Pets and People: First Aid Advise During the Summer


The two most common questions I receive at the Manchester Animal Hospital during these summer months have to do with insect bites and heatstroke (hyperthermia).

Any insect or spider can cause problems if they bite or sting your canine companion.  A bite or sting can cause swelling, redness, and itching.  Some animals can have an allergic reaction to a sting or bite that may result in mild hives, facial swelling, vomiting, difficulty breathing or even collapse.

What to you should do:

If the stinger can be found, scrape it out with a credit card or other stiff material.  Alternatively, use tweezers by grasping the stinger, which is located below the venom sac.  Studies have shown that speed is of the essence in removing the stinger.  If the only way is to pinch it and remove it, then do so.  You'll do more good than harm and you'll get the stinger out faster.  Don't worry about squeezing more venom into the area—this has been disproven.     

Apply cool compresses to the area.  

To help neutralize some of the acidic venom, apply a paste mixture of baking soda and water to the sting area. 

Your pet should be examined immediately by a veterinarian if there is facial swelling, breathing difficulty or collapse.

In some situations, administering an over-the-counter antihistamine can help.  Again, check with your veterinarian for guidance.

What NOT to do:

Do not administer any medications without first contacting your veterinarian or a veterinary emergency hospital.  The veterinarian may need to examine your pet before recommending medications.

Hyperthermia may be a life-threatening condition and requires immediate treatment. Body temperature may be elevated because of an infection (fever), but it may also increase because of hot and/or humid conditions outside.  An increased body temperature caused by environmental conditions is commonly referred to as hyperthermia, heatstroke, or heat prostration. 

A dog’s normal body temperature is 101.5°F plus or minus 1 degree Fahrenheit, and any time the body temperature is higher than 105°F, a true emergency exists.  Heatstroke generally occurs in hot summer weather when dogs are left with inadequate ventilation in hot vehicles.  However, heatstroke may also occur in other conditions, including:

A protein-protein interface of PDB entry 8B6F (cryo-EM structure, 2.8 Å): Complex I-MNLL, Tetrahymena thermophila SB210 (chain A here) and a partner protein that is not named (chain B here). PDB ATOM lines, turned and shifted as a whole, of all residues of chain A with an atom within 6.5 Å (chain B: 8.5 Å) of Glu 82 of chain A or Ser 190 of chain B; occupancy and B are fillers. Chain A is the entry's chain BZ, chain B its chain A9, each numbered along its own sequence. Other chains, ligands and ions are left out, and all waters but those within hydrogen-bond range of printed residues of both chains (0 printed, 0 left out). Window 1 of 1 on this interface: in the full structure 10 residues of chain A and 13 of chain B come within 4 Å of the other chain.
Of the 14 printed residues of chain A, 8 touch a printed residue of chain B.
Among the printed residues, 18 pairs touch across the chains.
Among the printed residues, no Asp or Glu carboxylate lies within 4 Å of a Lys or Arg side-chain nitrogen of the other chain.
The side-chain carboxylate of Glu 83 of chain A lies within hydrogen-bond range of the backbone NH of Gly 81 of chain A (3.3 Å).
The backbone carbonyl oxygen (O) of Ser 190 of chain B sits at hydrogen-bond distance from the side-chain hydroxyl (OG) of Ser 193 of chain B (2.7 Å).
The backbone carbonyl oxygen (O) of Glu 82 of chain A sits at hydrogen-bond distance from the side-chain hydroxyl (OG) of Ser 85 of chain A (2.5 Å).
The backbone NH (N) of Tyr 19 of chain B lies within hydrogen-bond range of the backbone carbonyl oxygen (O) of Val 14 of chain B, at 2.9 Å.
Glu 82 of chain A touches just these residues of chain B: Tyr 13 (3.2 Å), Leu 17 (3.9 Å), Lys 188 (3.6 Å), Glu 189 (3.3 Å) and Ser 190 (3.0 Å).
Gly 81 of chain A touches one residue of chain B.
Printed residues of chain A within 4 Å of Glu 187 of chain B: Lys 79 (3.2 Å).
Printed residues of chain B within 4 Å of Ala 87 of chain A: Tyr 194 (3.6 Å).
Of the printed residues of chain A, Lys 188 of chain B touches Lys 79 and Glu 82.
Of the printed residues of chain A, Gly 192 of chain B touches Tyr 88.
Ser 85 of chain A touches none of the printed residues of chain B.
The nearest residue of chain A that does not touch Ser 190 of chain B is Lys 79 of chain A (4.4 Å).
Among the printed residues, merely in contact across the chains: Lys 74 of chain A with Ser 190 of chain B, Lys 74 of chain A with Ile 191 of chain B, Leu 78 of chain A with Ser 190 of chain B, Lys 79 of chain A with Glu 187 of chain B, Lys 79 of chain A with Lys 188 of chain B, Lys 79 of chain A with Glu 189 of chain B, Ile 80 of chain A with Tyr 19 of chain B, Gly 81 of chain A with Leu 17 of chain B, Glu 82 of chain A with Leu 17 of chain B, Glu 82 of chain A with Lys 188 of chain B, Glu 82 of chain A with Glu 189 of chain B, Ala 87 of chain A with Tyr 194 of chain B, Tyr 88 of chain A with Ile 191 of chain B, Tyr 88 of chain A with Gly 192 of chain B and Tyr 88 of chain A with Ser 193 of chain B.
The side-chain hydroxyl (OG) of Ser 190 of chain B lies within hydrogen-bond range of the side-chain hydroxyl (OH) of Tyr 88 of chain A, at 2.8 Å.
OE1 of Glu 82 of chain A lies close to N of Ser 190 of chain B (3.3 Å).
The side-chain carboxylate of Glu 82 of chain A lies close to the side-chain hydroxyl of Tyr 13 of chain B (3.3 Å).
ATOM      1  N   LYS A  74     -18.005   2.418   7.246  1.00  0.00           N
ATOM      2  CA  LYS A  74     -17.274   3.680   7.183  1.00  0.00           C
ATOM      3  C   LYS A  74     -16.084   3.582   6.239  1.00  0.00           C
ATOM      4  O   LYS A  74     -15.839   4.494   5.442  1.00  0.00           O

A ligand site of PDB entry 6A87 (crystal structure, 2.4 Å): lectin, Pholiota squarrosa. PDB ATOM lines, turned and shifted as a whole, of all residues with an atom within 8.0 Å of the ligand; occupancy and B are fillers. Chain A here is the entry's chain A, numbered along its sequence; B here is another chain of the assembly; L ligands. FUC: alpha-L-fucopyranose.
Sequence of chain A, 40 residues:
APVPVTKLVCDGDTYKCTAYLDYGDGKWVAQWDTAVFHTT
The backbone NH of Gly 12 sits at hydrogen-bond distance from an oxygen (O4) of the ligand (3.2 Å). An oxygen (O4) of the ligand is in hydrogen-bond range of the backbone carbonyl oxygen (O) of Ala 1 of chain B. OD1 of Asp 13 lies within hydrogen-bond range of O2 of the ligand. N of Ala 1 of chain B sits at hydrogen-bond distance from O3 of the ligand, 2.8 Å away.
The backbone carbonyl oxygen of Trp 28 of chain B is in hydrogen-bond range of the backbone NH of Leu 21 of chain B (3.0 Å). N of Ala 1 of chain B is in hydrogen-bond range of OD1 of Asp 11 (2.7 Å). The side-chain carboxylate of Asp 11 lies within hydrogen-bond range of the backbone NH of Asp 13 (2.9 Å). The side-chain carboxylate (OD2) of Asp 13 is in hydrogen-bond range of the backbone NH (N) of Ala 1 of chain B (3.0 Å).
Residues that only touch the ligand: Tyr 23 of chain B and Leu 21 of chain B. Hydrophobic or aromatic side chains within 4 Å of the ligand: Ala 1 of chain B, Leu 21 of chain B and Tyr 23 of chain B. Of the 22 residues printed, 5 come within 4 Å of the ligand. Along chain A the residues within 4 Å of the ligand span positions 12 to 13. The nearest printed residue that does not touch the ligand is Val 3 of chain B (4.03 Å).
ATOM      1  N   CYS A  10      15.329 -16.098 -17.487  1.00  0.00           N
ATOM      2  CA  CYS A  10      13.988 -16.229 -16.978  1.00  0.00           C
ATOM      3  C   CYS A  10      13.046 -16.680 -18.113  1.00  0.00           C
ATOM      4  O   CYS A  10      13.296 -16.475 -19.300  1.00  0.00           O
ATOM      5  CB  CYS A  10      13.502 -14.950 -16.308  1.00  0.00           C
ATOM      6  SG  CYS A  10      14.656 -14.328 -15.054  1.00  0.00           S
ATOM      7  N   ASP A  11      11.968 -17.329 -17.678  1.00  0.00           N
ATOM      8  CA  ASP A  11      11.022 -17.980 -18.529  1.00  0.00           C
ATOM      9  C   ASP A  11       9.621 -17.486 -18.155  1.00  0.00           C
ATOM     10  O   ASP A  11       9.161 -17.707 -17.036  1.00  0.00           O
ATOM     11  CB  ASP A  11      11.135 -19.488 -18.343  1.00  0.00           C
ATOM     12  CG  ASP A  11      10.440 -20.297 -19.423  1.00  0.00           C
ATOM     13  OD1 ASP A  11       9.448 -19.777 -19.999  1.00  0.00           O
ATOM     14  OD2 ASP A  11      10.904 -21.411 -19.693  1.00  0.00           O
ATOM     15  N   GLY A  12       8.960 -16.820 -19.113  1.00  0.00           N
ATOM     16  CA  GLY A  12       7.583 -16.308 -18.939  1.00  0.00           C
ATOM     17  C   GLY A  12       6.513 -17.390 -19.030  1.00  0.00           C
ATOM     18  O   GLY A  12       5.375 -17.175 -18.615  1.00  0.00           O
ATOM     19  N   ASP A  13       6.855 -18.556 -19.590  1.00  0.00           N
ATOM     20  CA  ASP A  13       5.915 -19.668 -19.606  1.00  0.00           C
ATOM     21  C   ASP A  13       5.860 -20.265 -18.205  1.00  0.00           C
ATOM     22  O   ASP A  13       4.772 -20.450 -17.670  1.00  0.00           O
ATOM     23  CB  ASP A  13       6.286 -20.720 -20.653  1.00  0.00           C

• When an animal is left outdoors in hot/humid conditions without adequate shade.
  • When exercised in hot/humid weather.  
  • When left in a car on a relatively cool (70°F) day; a recent study from Stanford University Medical Center found the temperature within a vehicle may increase by an average of 40 degrees Fahrenheit within one (1) hour regardless of the outside temperature. 

Other predisposing factors may be obesity and/or diseases affecting a pet’s airway.  Keep in mind that prolonged seizures, eclampsia (milk fever), poisonings, and many other conditions may cause hyperthermia. 

Also, brachycephalic (short-nosed) breeds (Pekingese, Pug, Lhasa Apso, Boston terrier, etc.) may suffer from “ineffectual panter syndrome” which results in an increased body temperature that may be fatal.

Initially, the pet appears distressed and will pant excessively and become restless.  As the hyperthermia progresses, the pet may drool large amounts of saliva from the nose and/or mouth.  The pet may become unsteady on his feet.  You may notice the gums turning blue/purple or bright red in color, which is due to inadequate oxygen.

Here’s what you should do:

  • Remove your pet from the environment where the hyperthermia occurred. 
  • Move your pet to a shaded and cool environment and direct a fan on him.
  • If possible, determine rectal temperature and record it.
  • Place your pet in a cold-water bath (or in the shower) without submerging their heads. You can utilize ice cubes in water if you have them and are not near a bathtub.
  • You may also wet the ear flaps and paws with cool water.  Directing a fan on these wetted areas will help to speed up evaporative cooling.  Transport to the closest veterinary facility immediately.

Here’s what NOT to do: 

  • Do not over-cool the pet. 
  • Most pets with hyperthermia have body temperatures greater than 105°F, and a reasonable goal of cooling is to reduce your pet’s body temperature to 102.5-103°F while transporting them to the closest veterinary facility. 
  • Do not attempt to force water into your pet’s mouth, but you may have fresh cool water ready to offer should your pet be alert and show an interest in drinking.
  • Do not leave your pet unattended for any length of time.
  • Beginning the process of cooling the pet immediately is extremely important.  Cool or cold tap water is suitable. 

Severe hyperthermia is a disease that affects nearly every system in the body.  Simply lowering the body temperature fails to address the potentially catastrophic events that often accompany this disorder.  A pet suffering from hyperthermia should be seen by a veterinarian as soon as possible.


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